The Demand for Nuclear Power Operator Training Is Growing
Consumer demand for electricity has been increasing throughout the developed and developing countries and has led to a widespread need for additional generating capacity. In many parts of the world, including South Africa, the bulk of the electricity generated relies on the heat produced by the combustion of fossil fuels, mainly coal and diesel. In practice, more heat is produced by the fission of enriched uranium. Nuclear power stations, together with specialised operator training, offer a means to achieve that much-needed additional generating capacity.
Currently, there are only two operational nuclear reactors in South Africa, both at Koeberg in the Western Cape. Between them, they generate just 5% of the nation’s total output. They were built mainly to overcome the high cost and inconvenience of transporting fuel more than 1 500 kilometres from the nation’s coalfields in Mpumalanga. A proposed third site in the Eastern Cape has since been abandoned, but the government still plans to extend nuclear power, and so more operator training will be necessary.
In practice, the need is an ongoing one. Unfortunately, employees move on, and skilled workers, in particular, are often on the lookout for greener pastures, knowing they are in demand. Others may continue until retirement but will eventually depart, taking their valuable skills and experience with them. Between providing for proposed expansions and upgrades and compensating for the natural attrition among skilled personnel, the demand for nuclear power operating training is growing and seems likely to continue doing so.
The Production of Steam
In practice, whether employing fossil fuels or fissile material, the objective is to produce steam from water and use it to rotate the turbines that, in turn, will drive an electrical generator. For those engaged in the process, the aim is to control the production of steam to ensure that flow of power is continuous and at a level consistent with changing consumer demands. That is, of course, a much-simplified explanation as is easy to see from the many crucial tasks to be covered during a nuclear power operating training course. While operatives at coal- and diesel-fired generating plants have an equally demanding job, the control requirements and systems differ significantly, as do the necessary safety measures.
While safety is always a concern throughout the power industry, the potential consequences arising from an exploding boiler in a coal-fired plant would be far less damaging than those that could occur due to a core meltdown and loss of containment. The details that have emerged following the incident at Chernobyl underline the dangers of failing to provide adequate nuclear power operating training.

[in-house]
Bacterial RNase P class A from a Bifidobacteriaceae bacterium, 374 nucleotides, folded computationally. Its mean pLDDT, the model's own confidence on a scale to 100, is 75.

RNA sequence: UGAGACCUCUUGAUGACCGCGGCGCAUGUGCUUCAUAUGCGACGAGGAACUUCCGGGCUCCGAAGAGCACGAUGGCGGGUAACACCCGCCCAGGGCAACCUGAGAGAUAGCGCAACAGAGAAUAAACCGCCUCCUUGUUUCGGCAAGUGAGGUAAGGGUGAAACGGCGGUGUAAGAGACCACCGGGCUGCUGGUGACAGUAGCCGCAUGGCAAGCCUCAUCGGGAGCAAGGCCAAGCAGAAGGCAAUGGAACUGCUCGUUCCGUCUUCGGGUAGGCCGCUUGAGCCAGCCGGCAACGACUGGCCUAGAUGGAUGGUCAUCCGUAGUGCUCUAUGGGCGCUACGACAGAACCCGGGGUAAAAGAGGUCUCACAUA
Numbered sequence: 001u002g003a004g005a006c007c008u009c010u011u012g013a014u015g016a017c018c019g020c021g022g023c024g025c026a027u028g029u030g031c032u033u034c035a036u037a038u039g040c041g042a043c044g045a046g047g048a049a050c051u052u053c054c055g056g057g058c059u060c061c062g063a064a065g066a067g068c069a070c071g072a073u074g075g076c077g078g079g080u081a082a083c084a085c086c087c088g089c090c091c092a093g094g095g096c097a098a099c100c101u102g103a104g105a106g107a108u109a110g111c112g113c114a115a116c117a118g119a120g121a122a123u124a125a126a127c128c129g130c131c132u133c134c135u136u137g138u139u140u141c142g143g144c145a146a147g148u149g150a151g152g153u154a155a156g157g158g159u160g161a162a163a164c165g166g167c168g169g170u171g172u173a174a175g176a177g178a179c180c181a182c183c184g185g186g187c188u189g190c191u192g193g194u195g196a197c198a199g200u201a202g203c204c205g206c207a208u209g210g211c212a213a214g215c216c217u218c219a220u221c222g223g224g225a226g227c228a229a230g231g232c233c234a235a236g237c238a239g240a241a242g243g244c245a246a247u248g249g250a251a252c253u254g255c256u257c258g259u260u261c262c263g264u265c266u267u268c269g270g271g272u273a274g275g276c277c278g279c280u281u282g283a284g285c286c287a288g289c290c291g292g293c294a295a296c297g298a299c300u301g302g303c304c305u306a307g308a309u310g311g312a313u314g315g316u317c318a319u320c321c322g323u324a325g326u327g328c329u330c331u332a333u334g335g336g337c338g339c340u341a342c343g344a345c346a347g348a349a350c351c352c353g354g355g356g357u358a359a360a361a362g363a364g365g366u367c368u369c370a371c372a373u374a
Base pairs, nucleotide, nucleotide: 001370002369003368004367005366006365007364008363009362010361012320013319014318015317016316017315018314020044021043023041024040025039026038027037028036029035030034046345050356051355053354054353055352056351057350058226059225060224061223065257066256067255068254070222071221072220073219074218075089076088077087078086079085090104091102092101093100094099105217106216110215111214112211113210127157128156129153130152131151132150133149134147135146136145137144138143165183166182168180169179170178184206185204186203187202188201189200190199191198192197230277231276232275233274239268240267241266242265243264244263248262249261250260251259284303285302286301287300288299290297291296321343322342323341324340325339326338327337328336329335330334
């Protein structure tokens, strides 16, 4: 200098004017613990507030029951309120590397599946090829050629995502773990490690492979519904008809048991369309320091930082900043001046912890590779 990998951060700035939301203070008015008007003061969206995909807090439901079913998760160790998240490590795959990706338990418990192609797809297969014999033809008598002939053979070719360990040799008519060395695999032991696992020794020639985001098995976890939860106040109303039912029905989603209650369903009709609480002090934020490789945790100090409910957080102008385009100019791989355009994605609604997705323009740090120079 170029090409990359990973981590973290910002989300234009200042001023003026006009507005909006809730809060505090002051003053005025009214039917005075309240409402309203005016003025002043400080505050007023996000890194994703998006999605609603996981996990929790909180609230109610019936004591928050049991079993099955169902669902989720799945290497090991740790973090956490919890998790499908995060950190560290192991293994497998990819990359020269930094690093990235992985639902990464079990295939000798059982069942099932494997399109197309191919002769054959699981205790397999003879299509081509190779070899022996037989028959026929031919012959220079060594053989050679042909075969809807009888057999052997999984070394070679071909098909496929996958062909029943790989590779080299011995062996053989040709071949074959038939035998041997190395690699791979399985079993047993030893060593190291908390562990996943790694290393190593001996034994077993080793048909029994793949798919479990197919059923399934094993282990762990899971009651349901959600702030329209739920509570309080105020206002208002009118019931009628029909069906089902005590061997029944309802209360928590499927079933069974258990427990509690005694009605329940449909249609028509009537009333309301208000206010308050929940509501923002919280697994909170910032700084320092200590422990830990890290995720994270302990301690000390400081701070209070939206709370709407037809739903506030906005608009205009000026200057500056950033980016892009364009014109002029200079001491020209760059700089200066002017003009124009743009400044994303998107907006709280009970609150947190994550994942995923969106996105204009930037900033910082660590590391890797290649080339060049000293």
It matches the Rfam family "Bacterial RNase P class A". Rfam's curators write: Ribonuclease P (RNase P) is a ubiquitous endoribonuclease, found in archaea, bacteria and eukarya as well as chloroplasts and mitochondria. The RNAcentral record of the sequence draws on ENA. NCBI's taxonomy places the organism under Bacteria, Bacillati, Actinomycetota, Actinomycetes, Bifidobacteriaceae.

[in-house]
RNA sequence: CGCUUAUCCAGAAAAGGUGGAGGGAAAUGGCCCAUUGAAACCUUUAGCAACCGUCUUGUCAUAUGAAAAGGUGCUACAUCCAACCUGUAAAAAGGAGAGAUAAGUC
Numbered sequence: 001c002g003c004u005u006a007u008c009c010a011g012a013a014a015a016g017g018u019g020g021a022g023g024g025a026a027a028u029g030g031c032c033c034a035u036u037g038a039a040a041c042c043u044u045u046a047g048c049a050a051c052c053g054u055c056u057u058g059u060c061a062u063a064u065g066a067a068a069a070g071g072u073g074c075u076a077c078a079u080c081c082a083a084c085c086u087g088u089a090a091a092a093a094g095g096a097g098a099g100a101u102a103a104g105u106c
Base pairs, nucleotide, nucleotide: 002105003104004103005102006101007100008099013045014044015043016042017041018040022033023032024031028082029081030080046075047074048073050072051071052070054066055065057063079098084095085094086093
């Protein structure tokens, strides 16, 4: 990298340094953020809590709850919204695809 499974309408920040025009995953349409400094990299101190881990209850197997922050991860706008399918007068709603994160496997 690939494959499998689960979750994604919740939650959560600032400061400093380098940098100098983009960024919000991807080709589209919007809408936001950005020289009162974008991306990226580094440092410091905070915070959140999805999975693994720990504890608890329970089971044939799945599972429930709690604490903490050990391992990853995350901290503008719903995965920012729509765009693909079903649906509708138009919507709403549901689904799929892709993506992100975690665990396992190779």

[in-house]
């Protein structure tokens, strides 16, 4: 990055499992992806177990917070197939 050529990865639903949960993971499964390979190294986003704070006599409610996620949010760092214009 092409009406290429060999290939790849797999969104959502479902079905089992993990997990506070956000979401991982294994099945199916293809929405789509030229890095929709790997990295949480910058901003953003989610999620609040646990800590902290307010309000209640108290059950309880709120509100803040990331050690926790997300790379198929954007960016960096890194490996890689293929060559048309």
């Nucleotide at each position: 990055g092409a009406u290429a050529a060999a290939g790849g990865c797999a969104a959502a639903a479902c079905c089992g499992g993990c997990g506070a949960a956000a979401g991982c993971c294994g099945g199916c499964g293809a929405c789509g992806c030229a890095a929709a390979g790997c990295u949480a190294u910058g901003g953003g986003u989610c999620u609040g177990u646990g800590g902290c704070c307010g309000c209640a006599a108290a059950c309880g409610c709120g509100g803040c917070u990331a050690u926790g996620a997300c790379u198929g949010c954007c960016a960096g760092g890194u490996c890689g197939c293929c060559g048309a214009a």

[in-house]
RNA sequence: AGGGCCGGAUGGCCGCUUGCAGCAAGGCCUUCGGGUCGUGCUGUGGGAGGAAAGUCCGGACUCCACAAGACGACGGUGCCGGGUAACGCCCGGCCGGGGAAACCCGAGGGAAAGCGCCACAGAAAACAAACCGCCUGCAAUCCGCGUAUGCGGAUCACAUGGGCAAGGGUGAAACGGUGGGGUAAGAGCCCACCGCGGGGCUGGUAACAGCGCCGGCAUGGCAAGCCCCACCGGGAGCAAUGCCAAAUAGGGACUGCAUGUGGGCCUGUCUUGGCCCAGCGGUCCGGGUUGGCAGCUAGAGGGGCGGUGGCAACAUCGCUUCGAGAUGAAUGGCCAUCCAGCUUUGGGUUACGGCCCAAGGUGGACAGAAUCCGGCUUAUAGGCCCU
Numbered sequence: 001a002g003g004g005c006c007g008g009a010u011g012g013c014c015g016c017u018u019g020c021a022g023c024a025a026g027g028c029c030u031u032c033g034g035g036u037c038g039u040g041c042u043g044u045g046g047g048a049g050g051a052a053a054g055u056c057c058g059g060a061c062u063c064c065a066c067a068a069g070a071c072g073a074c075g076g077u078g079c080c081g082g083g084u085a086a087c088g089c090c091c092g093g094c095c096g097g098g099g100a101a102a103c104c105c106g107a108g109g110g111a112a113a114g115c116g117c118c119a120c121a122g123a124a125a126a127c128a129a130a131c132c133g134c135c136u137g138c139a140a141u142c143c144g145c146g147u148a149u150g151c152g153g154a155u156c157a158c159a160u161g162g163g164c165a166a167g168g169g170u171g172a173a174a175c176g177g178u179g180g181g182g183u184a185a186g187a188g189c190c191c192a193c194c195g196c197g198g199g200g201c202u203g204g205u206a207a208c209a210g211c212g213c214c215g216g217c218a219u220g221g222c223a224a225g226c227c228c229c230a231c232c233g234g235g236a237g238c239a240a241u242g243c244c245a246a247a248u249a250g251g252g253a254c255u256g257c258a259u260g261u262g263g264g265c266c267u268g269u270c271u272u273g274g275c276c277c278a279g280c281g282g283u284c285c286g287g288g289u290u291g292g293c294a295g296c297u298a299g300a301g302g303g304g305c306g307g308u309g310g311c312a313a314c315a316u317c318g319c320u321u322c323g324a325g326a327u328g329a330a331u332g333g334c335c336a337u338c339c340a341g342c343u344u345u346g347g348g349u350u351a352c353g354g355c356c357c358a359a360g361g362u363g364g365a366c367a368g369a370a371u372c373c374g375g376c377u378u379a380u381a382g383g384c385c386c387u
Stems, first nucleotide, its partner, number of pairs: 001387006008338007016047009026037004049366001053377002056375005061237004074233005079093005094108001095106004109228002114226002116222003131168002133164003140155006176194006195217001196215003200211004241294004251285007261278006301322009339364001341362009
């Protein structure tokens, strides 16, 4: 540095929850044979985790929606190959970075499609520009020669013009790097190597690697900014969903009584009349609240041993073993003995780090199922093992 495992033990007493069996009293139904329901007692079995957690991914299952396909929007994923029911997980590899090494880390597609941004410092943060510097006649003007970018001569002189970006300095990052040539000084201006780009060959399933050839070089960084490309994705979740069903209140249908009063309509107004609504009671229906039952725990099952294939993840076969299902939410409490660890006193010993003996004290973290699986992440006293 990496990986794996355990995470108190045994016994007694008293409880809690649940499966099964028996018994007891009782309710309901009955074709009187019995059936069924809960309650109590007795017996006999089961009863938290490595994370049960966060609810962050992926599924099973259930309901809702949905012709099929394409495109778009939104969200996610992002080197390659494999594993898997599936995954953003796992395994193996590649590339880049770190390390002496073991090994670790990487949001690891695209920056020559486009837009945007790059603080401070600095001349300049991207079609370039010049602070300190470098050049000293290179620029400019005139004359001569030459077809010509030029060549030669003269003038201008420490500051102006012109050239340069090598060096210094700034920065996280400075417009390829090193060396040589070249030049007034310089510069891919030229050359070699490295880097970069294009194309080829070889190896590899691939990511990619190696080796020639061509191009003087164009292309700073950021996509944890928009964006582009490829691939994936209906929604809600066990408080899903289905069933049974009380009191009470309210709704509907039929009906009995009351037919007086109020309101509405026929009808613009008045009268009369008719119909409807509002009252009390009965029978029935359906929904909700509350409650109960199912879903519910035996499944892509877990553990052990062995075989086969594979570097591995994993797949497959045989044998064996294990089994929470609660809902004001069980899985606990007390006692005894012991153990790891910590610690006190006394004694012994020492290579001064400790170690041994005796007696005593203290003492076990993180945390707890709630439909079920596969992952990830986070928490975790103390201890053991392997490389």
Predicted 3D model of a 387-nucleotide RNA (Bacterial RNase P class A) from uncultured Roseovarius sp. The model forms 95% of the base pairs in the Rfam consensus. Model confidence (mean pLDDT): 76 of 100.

That said, how can one prepare plant personnel to deal with this type of emergency. They can read all about the necessary actions in textbooks or watch instructional videos, but these can never be an adequate substitute for hands-on-experience. When attempting to develop practical skills, learning needs to be at least as much a tactile experience as it is an audio-visual one, but preferably more so. That sounds logical enough, but how can nuclear power operating training provide practical hands-on experience of coping with emergencies when plant managers must take every precaution to avoid them?
Surely nobody would choose to board a plane if they thought their pilot had learned to fly by committing the contents of the 747 instruction manual to memory and watching YouTube videos. In practice, many skilled practical tasks are now taught using realistic simulations similar to those used by trainee pilots. While a full flight simulator could cost $10 million, it’s unnecessary to recreate an entire control room for nuclear power operating training purposes. Though far more affordable, the sophisticated simulation software available for instructing plant operatives is every bit as effective.
For the trainee, a well-designed computer simulation offers an experience similar to a video game adventure, but with an unlimited supply of lives and the option of a virtual instructor. As well as being free to practice routine activities like start-ups and shutdowns and coping with changing load demands, the system can also simulate common emergencies on demand.
When given simulated nuclear power operating training, participants are free to continue repeating any action, including emergency measures, until they can perform it with their eye closed. When combined with classroom theory lessons, there is no safer or more effective way to produce competent plant operatives. Call SimGenics to learn how your plant and personnel could benefit from this innovative learning technology.